The valve mechanism 78 is depicted as including a stem 104 which is suspended below the offset portion 102 of the wall 100. The lower end of the stem 104 defines a flange 105 which supports a valve element, e.g., a compliant disk 106. When the valve mechanism 78 is in its normally open position as illustrated in FIG. 5, the valve element 106 is spaced from, i.e., unseated, from valve nib 108. On the other hand, FIG. 6 illustrates the valve stem 104 pulled upwardly by the bellows 92 and plate portion 102 to seat the compliant valve element 106 against valve nib 108.

With reference to FIG. 4, it is pointed out that the upper compartment 74 is preferably used to house a battery 120 and electronic circuitry 122. The compartment 74 is sealed at the time of manufacture and contains a certain internal pressure which remains substantially constant over the useful life of the device 10, being relatively insensitive to moderate changes in ambient temperature and/or ambient pressure. The aforementioned gap 90 depicted in FIGS. 5 and 6 opens the cavity 103 to the upper compartment 74 so that the pressure within the cavity 103 above plate portion 102 also remains essentially constant. Thus, this upper compartment internal pressure is very suitable for use as a reference pressure to bear on the upper surface of plate portion 102. As long as the reference pressure is substantially equal to or greater than the pressure in reservoir 24, the plate portion 102 and stem 104 will be moved to the lowered position shown in FIG. 5 to unseat the valve element 106. With the valve element 106 normally open, medication can flow from the reservoir 24, past the valve element 106, past the valve seat 108, and through the region 114 and region 116 surrounding the bellows 92, to the pump 46. Regions 114 and 116 form a chamber analogous to medication chamber 42 of FIG. 2.

On the other hand, when a reservoir overpressurization condition occurs, i.e., the reservoir pressure exceeds a certain threshold, the pressure differential created across the plate portion 102 will be sufficient to pull valve element 106 upwardly to its seated position. More particularly, the upper surface of plate portion 102 sees the reference pressure available in the electronics compartment 74. The pressure condition in reservoir 24 acts on the lower surface of plate portion 102. The operational characteristics of the valve mechanism 78 are preferably selected so that the threshold pressure is slightly less than the reference pressure, i.e., valve closure preferably occurs prior to the reservoir pressure exceeding the reference pressure. When the valve element 106 is pulled upwardly against valve nib 108 (FIG. 6), it closes the flow path from the reservoir 24 to the regions 114, 116. This valve closure traps medication within the regions 114 and 116 which together function as the medication chamber 42 previously discussed in connection with FIG. 2.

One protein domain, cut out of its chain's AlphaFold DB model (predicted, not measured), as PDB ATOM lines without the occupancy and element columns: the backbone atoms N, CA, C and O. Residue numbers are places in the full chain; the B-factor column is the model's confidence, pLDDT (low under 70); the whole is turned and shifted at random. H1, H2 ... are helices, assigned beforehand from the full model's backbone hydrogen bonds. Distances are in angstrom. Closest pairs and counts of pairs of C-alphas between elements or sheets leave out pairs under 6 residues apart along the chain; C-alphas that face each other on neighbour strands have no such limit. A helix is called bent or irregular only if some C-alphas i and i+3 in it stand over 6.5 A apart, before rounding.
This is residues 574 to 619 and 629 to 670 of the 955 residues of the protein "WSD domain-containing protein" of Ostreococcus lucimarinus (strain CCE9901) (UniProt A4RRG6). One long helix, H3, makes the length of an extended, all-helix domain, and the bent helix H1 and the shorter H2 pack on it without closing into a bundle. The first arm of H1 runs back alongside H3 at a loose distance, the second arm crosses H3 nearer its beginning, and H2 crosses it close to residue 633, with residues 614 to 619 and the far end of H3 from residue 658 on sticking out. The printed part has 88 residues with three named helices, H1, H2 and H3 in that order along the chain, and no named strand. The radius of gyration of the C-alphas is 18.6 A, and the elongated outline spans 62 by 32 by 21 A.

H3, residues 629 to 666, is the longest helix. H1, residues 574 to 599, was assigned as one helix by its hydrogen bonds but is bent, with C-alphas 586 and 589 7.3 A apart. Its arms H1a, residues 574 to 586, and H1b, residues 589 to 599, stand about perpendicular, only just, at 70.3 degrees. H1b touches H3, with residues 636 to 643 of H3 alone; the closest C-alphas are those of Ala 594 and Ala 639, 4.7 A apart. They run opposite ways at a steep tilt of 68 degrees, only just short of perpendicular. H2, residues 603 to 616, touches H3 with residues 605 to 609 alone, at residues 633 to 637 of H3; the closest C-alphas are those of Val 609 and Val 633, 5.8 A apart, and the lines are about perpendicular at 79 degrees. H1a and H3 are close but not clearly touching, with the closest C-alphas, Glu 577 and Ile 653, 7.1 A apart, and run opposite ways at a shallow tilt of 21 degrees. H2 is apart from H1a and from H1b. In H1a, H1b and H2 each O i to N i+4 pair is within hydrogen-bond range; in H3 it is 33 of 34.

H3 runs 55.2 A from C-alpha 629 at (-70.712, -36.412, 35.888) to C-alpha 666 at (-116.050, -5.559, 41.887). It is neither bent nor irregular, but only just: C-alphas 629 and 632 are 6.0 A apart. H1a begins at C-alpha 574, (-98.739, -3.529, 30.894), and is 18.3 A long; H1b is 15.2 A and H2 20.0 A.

The pump 46 located downstream from the regions 114 and 116 draws medication therefrom under the control of the aforementioned medication delivery controller 50. Thus, the patient is able to receive the intended medication delivery despite the overpressurization of reservoir 24. As medication is withdrawn from the regions 114 and 116 and delivered to the patient, the pressure differential across plate 100 will diminish. When it diminishes sufficiently, the reference pressure on the upper surface of plate 100 will be sufficient to drive the stem 104 downwardly to unseat the valve element 106 as shown in FIG. 5.